Thursday, July 30, 2009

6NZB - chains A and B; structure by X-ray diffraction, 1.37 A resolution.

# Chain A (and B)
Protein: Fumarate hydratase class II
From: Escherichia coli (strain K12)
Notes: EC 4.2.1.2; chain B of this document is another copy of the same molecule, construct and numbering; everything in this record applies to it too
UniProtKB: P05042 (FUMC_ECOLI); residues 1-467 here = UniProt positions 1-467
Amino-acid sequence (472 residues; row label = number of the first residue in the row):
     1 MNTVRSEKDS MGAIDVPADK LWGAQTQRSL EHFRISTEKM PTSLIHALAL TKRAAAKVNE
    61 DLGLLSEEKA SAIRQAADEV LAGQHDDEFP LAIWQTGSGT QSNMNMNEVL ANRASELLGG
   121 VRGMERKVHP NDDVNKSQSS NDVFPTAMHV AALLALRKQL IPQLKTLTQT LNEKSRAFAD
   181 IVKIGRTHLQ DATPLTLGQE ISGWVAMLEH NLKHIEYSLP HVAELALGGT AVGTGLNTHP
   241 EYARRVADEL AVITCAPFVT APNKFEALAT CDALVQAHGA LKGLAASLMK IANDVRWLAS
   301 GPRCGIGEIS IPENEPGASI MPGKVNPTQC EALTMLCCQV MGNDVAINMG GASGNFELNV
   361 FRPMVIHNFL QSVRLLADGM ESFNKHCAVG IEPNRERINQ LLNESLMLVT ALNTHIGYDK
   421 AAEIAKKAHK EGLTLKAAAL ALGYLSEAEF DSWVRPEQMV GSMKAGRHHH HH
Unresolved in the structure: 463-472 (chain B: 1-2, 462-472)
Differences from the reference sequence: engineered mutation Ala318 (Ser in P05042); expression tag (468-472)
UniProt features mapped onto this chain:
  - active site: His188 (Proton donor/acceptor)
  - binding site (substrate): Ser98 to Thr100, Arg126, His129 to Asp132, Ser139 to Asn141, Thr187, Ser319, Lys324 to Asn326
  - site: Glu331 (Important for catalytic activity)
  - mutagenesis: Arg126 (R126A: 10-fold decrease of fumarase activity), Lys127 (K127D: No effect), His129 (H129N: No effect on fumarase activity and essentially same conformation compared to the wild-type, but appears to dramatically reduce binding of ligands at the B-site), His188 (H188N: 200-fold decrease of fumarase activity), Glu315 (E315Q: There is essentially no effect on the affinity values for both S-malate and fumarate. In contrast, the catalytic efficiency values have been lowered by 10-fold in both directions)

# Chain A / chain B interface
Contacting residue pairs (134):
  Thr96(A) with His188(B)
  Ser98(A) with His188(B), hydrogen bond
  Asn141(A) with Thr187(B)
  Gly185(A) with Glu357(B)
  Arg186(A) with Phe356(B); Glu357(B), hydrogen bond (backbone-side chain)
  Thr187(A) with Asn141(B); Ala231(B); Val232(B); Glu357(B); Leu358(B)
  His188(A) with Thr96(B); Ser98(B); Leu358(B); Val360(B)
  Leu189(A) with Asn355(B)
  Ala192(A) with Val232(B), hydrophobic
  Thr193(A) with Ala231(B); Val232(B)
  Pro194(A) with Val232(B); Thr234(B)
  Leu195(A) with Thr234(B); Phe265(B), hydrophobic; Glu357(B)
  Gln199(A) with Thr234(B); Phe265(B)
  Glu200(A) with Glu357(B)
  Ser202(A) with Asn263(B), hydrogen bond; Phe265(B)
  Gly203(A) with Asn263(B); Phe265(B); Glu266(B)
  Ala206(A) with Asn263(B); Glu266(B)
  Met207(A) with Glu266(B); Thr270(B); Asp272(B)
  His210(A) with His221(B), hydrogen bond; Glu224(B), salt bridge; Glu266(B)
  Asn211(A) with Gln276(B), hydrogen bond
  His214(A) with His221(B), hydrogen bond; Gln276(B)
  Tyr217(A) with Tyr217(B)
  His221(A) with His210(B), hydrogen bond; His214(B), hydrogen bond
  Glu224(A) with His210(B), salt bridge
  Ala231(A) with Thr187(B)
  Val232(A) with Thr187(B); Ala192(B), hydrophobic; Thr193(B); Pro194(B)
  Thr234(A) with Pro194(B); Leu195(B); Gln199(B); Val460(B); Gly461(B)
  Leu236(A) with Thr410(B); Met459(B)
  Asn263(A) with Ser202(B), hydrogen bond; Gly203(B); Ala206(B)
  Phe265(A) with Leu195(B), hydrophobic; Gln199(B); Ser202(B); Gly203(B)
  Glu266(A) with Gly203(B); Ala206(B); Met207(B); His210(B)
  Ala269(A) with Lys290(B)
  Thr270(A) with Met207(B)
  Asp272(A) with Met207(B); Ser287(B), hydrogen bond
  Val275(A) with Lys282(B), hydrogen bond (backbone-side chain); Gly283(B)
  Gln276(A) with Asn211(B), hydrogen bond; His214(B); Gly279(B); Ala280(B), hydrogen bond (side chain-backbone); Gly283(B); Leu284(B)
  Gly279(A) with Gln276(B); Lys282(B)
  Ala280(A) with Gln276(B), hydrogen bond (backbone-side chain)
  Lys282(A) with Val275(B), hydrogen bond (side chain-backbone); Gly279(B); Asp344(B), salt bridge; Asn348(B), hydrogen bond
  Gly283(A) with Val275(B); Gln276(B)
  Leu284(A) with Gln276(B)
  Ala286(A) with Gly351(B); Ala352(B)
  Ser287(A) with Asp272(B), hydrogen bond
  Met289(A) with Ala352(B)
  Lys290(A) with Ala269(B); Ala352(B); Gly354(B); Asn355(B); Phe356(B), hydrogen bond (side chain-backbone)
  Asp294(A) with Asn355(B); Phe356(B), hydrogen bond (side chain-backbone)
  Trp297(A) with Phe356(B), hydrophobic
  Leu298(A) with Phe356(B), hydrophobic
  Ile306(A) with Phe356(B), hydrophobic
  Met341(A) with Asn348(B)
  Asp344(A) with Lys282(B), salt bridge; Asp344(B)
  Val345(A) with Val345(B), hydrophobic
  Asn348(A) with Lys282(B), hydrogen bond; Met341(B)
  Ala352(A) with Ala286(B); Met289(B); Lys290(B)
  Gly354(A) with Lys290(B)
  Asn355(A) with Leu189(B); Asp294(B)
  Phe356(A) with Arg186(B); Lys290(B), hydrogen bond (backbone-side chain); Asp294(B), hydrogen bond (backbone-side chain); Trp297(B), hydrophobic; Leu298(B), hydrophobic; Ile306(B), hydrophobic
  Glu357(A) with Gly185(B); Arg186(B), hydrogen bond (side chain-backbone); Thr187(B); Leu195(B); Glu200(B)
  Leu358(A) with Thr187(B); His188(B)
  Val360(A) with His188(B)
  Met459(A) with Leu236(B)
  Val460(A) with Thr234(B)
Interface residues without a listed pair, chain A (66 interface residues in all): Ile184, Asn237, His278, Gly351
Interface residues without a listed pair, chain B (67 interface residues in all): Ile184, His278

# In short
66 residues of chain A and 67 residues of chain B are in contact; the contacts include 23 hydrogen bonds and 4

Movie time...or movie review/recommendation time. This film won the Academy Award for Best Foreign Film and is it ever deserving. It's incredibly moving and beautiful, with deft touches of humour, a universal message and breathtaking scenery. Masahiro Motoki stars as Daigo Kobayashi a recently "dissolved" cellist in a struggling symphony orchestra in Tokyo. Feeling disheartened and inadequate to find a position elsewhere he returns to his hometown and looks for work, with his wife in tow. He gets more than he bargained for in answering a want ad...thinking it's a job in a travel agency since it uses the phrase "departures". Departures indeed but of a more permanent type... At first he struggles with the daunting task of the ritual preparation of bodies for the hereafter. His boss played by Tsutomu Yamazaki sees more in him than he does in himself - by the way this actor starred as the stoic Goro in one of my favourite movies ever " Tampopo" (A Japanese noodle western). Daigo is so embarassed by his new occupation he can't even bring himself to tell his wife...and of course when he does she flees back to the city. The camera marks the gorgeous passing of seasons, and Daigo's realization that not only does he have an affinity for his work, he also provides a most precious final memory and closure for the families left behind. There is sadness yes, but also commemoration and celebration of their time on earth. All of this leads up to a final and poignant need for his services. It of course brought up for me the loss of my mother last fall and some tears but ultimately a journey that everyone must go through, in the Japanese example it's a respectful, dignified and loving passage.